cmp r5, 99

bne else

add r3, r3, 2

B end_if

else:

add r3, r3, 3

end_if:

sub r4, r4, 1

cmp r5, 99

bne .Lelse

add r3, r3, 2

b .Lend_if

.Lelse:

add r3, r3, 3

.Lend_if:

sub r4, r4, 1

Allowed ARM Instructions

You are only allowed to use the instructions provided in the ARM ISA Green Card. Failure to

comply will result in a score of 0 on the assignment.

Style Requirements

Reading raw assembly is hard and debugging will be nigh impossible if you don’t put comments!

To encourage you to make your life easier, style will be worth 2 points in this assignment on a

holistic readable/unreadable basis. You will get full style points as long as your code is

reasonably commented to be readable (so that someone who doesn’t know ARM can still

roughly understand what it’s doing), so don’t worry if you can’t get all the details right. However,

you will get no style points if it’s not (e.g. very inconsistent indentation, sparse or unreadable

comments). In addition, staff won't be able to provide any assistance other than styling

advice unless code is readable. For reference, here is the Style Guideline for ARM assembly.

We strongly recommend you to use comments after each instruction to help describe what

step occurs like what is done in the style guide. Note: style will not be graded for

resubmission.

Midpoint (5 Points)

This part of the assignment is due earlier than the full assignment, on

Friday 11/10 at 11:59 pm PST. There are no late submissions on the

Midpoint.

Complete the Gradescope assignment “HW6: Checkpoint”, an Online Assignment that is done

entirely through Gradescope. This assignment consists of a few quiz questions and a

free-response question where you will document your algorithm in plain English or C code.

Discuss your implementations of the following functions: fpconvert and

convert_infinity. Your fpconvert should call convert_infinity when appropriate.

Submission and Grading

Submitting

1. Submit your files to Gradescope under the assignment titled “HW6 (Coding): Floating

Point”. You will submit ONLY the following files:

fpconvert.S

convert_inf.S

README.md

Submission will open by Saturday morning. You should test your code extensively on

pi-cluster before submitting to gradescope.

You can upload multiple files to Gradescope by holding CTRL (⌘ on a Mac) while you

are clicking the files. You can also hold SHIFT to select all files between a start point

and an endpoint.

Alternatively, you can place all files in a folder and upload the folder to the assignment.

Gradescope will upload all files in the folder. You can also zip all of the files and upload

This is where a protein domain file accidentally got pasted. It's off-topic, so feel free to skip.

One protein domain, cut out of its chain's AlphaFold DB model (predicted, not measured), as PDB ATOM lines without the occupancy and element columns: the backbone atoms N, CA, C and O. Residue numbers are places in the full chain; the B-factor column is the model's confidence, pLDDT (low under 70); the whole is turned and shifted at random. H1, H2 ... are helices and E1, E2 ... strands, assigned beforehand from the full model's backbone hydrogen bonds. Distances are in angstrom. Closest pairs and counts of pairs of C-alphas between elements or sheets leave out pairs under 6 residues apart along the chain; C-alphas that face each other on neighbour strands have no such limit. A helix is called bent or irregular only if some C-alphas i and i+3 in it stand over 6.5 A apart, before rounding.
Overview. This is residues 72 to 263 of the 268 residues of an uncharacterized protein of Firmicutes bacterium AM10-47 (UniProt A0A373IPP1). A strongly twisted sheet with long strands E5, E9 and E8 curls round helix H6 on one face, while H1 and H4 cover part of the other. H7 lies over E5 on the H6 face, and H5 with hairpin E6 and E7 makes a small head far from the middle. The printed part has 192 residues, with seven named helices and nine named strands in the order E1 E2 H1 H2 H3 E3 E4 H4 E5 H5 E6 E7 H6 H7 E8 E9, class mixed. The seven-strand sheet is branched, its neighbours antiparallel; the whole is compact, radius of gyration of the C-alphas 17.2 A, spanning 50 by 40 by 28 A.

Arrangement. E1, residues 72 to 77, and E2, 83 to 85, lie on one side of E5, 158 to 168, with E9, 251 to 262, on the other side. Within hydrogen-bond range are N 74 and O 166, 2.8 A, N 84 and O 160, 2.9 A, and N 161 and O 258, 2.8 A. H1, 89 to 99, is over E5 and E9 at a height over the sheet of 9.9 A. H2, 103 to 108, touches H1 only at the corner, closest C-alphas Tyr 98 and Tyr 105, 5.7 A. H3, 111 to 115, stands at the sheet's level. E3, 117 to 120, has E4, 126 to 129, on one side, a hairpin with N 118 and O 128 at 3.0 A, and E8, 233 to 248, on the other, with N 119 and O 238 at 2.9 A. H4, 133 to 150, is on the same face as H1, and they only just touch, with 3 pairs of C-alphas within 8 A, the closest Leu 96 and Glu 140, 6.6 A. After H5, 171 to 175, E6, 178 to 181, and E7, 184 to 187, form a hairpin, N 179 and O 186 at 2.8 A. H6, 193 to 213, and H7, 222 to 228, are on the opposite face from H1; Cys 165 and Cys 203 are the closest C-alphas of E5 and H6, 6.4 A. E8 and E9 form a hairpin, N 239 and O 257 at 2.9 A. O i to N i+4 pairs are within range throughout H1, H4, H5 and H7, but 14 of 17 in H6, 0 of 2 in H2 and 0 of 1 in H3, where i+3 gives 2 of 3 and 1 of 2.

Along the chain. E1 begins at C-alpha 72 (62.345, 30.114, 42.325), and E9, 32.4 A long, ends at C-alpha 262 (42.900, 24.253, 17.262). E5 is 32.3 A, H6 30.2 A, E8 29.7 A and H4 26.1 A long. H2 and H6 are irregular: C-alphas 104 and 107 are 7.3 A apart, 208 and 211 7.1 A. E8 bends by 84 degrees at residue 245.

the .zip to the assignment. Ensure that the files you submit are not in a nested folder.

2. After submitting, the autograder will run a few tests:

a. Check that all required files were submitted.

b. Check that fpconvert.S and convert_inf.S compiles.

c. Runs some sanity tests on the resulting fpconvert executable.

Grading Breakdown [5 + 45 points]

Make sure to check the autograder output after submitting! We will be running

additional tests after the deadline passes to determine your final grade. Also, throughout this

course, make sure to write your own test cases. It is bad practice to rely on the minimal

public autograder tests as this is an insufficient test of your program.

To encourage you to write your own tests, we are not providing any public tests that have

not already been detailed in this writeup.

The assignment will be graded out of 50 points and will be allocated as follows:

● Midpoint writeup: 5 points. This part of the assignment is due earlier than the full

assignment, on Friday 11/10. Complete the Gradescope assignment “Homework 6:

Checkpoint”.

● Code compiles with no warnings: 1 point

● Style: 2 points

● Public tests with the provided examples.

● Private tests with hidden test cases.

NOTE: The tests expect an EXACT output match with the reference binary. There will be

NO partial credit for any differences in the output. Test your code - do NOT rely on the

autograder for program validation.

Make sure your assignment compiles correctly through the provided Makefile on the

pi-cluster without warnings. Any assignment that does not compile will receive 0 credit.

[Optional] Bells and Whistles

2

(epsilon points)

Write a new function add_fp(a, b) that takes in 2 numbers a and b that are in the 15-bit

floating point format. It should add these 2 numbers together and return the value. However,

what makes this complicated is that a and b may not have the same exponent! You’ll need to

make the exponents the same first before you can add them.

This part of the assignment will NOT be graded - and does not need to be submitted. It is

completely up to you to try writing a program which achieves the above output.

The Bells and Whistles component may be submitted to a separate Gradescope assignment:

Homework 6 Optional: Bells and Whistles.

2

In our experience, students like extra credit. However, we find that extra credit isn't used by students

who need it the most. Thus, we have an extra credit where the number of points assigned is epsilon,

where epsilon is a very small number [0, 1).